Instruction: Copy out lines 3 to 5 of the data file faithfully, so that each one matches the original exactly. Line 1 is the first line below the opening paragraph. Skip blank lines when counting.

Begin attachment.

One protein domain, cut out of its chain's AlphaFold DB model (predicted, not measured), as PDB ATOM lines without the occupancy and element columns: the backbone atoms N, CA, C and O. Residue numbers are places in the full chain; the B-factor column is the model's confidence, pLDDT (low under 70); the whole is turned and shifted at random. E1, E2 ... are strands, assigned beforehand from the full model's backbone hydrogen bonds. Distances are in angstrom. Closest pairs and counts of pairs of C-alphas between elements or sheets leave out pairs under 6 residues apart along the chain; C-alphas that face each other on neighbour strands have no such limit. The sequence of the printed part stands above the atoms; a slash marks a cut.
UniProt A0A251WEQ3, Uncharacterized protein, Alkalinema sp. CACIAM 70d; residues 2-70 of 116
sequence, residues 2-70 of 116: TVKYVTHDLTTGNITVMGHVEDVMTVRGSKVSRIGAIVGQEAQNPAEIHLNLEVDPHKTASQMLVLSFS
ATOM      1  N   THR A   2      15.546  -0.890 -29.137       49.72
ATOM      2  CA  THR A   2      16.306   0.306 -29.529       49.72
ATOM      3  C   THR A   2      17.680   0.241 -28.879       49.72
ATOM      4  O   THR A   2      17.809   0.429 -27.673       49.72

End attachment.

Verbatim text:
ATOM      1  N   THR A   2      15.546  -0.890 -29.137       49.72
ATOM      2  CA  THR A   2      16.306   0.306 -29.529       49.72
ATOM      3  C   THR A   2      17.680   0.241 -28.879       49.72